If you don’t know why Matter is important for smart homes, we have an introduction for you below, but to keep it as short as possible: simplicity. It’s a universal protocol that allows accessories to work on any major smart home platform, eventually (in many cases, at least) putting an end to the question of whether something works with Amazon Alexa, Google Assistant, Apple HomeKit, or Samsung SmartThings is compatible.
Since the announcement, there have been doubts about how widely Matter will be adopted and whether it will roll out smoothly. Or at all. There have already been some delays – it was originally slated to go live in 2020 and then in mid-2022. The good news is that based on recent developments, it will likely meet its current fall 2022 target and become a de facto mainstream in the smart home industry.
Dig deeper: Why Matter’s smart home protocol is a big deal
Thread barriers fall
Just recently, the Thread Group announced the release of Thread 1.3.0, the first version of the technology enabling the planned Matter support. what is thread Again, there’s more in our Matter explainer above, but essentially it’s a Zigbee-based wireless protocol that allows smart home accessories to form their own mesh network. Each Thread product acts as a low-power “border router,” meaning less reliance on hubs or Wi-Fi. As an extension, threaded devices tend to be more responsive.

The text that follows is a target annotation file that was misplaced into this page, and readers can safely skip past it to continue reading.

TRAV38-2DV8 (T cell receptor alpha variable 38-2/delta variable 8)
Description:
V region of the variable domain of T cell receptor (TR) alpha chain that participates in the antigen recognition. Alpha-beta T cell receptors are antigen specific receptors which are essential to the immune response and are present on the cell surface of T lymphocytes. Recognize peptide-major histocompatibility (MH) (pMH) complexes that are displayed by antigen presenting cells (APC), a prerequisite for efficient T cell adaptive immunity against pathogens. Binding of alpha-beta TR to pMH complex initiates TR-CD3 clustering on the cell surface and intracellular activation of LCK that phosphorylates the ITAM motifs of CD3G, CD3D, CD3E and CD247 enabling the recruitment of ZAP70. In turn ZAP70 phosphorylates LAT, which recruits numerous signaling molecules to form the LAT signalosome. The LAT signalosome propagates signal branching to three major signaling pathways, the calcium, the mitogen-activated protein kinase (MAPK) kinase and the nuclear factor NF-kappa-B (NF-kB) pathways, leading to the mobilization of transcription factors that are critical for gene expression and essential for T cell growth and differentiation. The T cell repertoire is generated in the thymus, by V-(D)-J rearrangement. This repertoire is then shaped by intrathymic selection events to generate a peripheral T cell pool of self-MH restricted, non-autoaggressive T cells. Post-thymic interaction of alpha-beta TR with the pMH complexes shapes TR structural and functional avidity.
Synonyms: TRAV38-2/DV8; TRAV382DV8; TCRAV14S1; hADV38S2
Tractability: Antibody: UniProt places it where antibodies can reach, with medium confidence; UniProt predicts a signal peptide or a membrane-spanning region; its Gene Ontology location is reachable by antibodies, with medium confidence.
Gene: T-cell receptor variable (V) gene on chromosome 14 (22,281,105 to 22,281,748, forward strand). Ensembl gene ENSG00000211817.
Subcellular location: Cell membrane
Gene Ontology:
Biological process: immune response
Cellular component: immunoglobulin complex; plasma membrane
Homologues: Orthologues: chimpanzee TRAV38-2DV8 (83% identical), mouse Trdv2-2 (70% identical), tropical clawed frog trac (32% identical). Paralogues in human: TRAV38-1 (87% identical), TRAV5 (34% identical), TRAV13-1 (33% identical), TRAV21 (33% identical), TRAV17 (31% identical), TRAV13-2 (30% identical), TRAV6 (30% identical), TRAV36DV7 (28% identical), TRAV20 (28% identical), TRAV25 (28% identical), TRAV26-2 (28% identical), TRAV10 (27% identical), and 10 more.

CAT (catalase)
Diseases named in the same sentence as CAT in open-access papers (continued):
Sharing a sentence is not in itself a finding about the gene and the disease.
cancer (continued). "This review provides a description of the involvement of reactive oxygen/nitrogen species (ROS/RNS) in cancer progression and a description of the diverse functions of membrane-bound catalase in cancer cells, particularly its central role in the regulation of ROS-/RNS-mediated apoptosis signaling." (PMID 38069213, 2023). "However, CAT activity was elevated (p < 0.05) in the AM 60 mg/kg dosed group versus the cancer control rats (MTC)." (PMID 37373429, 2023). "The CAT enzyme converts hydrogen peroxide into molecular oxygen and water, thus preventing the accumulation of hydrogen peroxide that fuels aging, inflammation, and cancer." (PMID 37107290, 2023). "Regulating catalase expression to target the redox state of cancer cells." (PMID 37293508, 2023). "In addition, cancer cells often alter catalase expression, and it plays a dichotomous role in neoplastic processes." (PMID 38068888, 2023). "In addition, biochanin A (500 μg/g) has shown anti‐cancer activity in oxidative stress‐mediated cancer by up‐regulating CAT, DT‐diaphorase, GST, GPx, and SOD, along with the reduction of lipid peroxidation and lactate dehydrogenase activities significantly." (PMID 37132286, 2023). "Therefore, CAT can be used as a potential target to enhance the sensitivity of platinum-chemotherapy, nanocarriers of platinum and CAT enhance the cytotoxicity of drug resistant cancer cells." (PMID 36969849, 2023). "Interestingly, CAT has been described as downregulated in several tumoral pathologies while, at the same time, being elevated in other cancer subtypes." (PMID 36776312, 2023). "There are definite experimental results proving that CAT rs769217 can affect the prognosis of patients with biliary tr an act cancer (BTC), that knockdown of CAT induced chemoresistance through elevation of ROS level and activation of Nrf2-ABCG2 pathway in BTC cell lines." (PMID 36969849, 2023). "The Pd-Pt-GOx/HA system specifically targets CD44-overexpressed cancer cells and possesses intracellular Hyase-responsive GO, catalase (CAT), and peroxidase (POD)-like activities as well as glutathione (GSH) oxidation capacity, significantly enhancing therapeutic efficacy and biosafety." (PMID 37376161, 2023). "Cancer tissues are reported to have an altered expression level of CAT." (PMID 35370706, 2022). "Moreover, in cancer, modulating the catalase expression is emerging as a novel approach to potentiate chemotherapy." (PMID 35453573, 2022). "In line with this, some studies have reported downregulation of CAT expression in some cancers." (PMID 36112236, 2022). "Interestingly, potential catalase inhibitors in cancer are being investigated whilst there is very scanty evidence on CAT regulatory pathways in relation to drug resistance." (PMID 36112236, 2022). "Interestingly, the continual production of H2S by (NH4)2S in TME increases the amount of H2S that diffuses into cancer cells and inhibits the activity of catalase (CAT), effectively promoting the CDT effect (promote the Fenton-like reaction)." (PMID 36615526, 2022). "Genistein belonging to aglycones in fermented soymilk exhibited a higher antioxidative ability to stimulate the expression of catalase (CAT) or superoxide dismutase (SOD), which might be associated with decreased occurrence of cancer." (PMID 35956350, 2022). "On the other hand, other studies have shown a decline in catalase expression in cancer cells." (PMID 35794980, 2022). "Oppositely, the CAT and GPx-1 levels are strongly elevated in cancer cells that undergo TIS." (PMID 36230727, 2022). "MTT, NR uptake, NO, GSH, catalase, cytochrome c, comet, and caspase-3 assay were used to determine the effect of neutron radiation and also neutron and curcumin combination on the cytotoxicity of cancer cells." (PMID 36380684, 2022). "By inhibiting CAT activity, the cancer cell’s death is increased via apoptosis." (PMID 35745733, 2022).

In theory, there’s no reason why you can’t connect Nanoleaf lights, an Amazon Echo, and a Nest Hub Max on the same threaded network.
Thread is said to be the main infrastructure for Matter, although the latter can technically operate over Wi-Fi, Ethernet, and Bluetooth. This makes Thread 1.3.0 a crucial milestone. It’ll be a while before most devices get the update, but in theory there’s no reason why you can’t connect nearby Nanoleaf lights, an Amazon Echo, and a Nest Hub Max on the same thread network in the future.
Meanwhile, overall industry support for Thread is gaining momentum. It’s already in products like Nanoleaf panels, Eero routers and Apple’s HomePod mini, and both Amazon and Google have pledged to bring it to existing smart speakers and displays. These products are at the heart of many smart homes, making it a low-risk decision for other vendors to come on board.
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Apple doesn’t seem to be slowing down
Roger Fingas / Android Authority
Apple is one of the founders of Matter alongside giants like (but not limited to) Amazon, Google and Samsung. Despite that, and its support for Thread in the HomePod mini and Apple TV 4K, there were concerns that Apple could erect artificial barriers that would defeat the purpose of the standard. The company is notoriously resistant to others playing in its walled garden, whether because it could divert sales or compromise the security of platforms like HomeKit.
Those barriers are still a threat, and I’d bet against an Amazon Echo that has more than basic functionality via the Apple Home app. Still, there are signs Apple is taking its commitment to Matter seriously, which is critical to the standard’s success.
For one, Apple made a point of highlighting Matter during its WWDC 2022 keynote in June and promised support this fall. The company rarely spends much time talking about smart home technology at press events, so Matter’s well-aimed call — with a release date no less imminent — is a message to both the public and developers.